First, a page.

No nuclear veto: if the Coalition isn’t seeking community consent, is that really consultation?

The Coalition shook up Australia’s energy debate last week when it unveiled the seven sites where, if elected, it would build nuclear power plants. In making the announcement, the Coalition emphasised the importance of community consultation in its nuclear energy plan. But what does that actually mean?

Back in 2019, Ted O'Brien, now the Coalition’s shadow energy minister, said governments should only pursue nuclear power with a “commitment to community consent for approving nuclear facilities”. As then chair of the parliament’s energy committee, he released a report titled “Not without your approval”.

Last week the Nationals’ deputy leader Perin Davey backed this position, indicating the Coalition would not proceed with nuclear power plants in towns that were adamantly opposed.

But now the Coalition has changed its tune. They will explain the benefits of nuclear power to communities set to host reactors, rather than giving residents the power to veto the plans. That means the Coalition will simply be consulting communities about how to implement a done deal.

No right to veto

The seven sites for nuclear power plants mooted by the Coalition are: Tarong and Callide in Queensland; Liddell and Mount Piper in New South Wales; Port Augusta in South Australia; Loy Yang in Victoria; and Muja in Western Australia.

In a position at odds with the Coalition’s previous stance, Nationals leader David Littleproud last week said the proposed nuclear plants would not be contingent on the consent of local communities. Instead, the Coalition government would be “prepared to make the tough decisions in the national interest”.

The two-and-a-half-year consultation process would “take the Australian people on a journey” and ensure they understood the plan, Littleproud said.

Similarly, Opposition Leader Peter Dutton said community consultation would not be about securing the consent of affected communities, but rather about explaining why nuclear power plants are a good idea:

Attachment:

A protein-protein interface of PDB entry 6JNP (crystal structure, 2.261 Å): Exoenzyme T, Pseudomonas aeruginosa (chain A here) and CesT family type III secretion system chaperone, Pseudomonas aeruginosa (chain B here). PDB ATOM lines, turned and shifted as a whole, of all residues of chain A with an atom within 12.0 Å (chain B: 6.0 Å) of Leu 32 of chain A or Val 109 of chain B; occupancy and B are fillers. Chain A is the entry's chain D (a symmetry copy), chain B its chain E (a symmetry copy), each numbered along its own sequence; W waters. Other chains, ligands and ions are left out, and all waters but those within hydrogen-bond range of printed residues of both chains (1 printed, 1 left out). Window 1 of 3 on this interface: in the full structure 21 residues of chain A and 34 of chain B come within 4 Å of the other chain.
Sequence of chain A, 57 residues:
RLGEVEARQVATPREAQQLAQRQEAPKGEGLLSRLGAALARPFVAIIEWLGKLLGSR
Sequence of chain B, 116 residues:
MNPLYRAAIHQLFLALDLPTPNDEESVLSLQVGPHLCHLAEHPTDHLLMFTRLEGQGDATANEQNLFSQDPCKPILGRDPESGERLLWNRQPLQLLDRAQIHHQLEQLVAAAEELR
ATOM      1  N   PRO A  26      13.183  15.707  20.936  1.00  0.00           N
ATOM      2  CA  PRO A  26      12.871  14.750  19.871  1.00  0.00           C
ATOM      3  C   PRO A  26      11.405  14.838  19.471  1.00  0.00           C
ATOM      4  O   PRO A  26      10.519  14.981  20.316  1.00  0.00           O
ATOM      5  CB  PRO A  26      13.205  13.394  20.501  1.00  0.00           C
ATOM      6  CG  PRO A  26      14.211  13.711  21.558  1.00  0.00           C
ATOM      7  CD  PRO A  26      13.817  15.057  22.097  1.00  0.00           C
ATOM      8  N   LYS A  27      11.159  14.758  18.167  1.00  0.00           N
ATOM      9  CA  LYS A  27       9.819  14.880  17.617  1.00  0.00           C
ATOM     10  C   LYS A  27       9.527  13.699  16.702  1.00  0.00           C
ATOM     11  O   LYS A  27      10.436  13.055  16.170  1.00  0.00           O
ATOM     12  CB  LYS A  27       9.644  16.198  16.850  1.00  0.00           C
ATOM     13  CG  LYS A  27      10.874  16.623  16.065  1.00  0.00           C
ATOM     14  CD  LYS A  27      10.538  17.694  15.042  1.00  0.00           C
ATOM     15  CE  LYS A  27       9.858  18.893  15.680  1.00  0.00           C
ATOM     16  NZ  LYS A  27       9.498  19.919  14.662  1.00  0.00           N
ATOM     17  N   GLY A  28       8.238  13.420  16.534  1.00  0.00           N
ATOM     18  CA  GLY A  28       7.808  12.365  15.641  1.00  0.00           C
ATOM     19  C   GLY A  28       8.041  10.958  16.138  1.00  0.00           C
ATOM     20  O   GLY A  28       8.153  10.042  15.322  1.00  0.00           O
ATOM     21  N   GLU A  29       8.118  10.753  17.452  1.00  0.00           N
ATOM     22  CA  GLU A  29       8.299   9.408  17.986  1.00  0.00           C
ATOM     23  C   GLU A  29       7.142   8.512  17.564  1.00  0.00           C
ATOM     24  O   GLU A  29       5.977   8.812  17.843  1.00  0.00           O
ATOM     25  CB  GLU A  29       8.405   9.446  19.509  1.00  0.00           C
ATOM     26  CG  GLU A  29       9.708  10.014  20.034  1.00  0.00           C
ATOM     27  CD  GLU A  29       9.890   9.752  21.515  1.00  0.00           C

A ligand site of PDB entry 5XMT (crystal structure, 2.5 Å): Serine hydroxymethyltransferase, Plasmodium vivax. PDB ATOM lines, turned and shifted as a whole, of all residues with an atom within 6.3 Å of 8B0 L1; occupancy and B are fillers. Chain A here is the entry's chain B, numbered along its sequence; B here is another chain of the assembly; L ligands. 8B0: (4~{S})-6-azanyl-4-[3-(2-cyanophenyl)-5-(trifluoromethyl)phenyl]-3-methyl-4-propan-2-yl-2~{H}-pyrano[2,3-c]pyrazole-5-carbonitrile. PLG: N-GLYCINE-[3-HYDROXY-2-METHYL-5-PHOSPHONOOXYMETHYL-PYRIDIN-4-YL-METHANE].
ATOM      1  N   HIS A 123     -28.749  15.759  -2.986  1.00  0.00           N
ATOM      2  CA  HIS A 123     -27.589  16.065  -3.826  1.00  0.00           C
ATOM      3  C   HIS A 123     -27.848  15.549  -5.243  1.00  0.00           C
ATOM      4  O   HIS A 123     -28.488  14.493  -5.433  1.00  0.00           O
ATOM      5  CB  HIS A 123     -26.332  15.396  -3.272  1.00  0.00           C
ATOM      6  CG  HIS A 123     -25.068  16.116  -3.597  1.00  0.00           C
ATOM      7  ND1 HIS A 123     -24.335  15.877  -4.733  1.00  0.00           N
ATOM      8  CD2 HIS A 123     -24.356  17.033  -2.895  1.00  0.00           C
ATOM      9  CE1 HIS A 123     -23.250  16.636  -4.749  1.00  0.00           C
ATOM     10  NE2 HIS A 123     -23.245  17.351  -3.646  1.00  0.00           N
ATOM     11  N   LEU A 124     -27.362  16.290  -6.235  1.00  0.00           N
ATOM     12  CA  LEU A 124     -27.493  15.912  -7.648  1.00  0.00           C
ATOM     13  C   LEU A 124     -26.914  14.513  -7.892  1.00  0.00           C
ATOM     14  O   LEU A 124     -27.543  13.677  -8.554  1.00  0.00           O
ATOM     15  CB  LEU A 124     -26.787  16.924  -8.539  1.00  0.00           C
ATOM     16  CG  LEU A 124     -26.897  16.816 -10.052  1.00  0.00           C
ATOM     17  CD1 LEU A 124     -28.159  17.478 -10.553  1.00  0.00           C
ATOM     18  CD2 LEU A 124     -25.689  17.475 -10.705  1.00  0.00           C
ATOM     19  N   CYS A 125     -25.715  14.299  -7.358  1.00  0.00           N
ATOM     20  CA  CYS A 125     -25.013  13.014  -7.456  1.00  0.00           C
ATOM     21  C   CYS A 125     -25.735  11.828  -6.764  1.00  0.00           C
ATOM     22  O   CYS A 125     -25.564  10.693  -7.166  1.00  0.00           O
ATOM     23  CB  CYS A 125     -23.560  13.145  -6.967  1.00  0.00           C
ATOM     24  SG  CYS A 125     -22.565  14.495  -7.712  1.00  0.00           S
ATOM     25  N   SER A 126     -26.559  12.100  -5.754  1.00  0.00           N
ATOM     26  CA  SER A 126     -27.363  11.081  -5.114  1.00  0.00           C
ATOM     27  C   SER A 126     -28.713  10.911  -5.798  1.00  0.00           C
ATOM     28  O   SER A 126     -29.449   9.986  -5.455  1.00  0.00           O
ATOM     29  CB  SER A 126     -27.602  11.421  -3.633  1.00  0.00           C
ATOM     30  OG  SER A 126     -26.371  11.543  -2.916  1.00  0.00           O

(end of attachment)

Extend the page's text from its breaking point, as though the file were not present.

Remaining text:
we will consult about the benefits, frankly, for those communities, and how we can help revitalise some of those towns at the moment that are wilting.

All this raises the prospect of communities being forced to host nuclear reactors against their wishes.



Top 3 issues with community consultation

The mixed messages from the Coalition highlight three problems with community consultation, as I outline below.

1. Will community views be acted on?

If community members are not granted the authority to influence the outcome of a consultation process, is it actually “consultation”? According to procedural justice scholars, the answer is no.

Proponents of controversial projects often point to community consultation efforts to claim they have a social licence to operate. But there are ethical concerns associated with purportedly granting people a “voice” in decisions, simply to satisfy the appearance of procedural fairness, with no intention of actually taking their views into account.

Community consultation should be a genuine attempt to gauge the views of those affected by a decision in order to shape an outcome. If this is not the intention, we should call it something else – and be clear with people about what is within their power to control.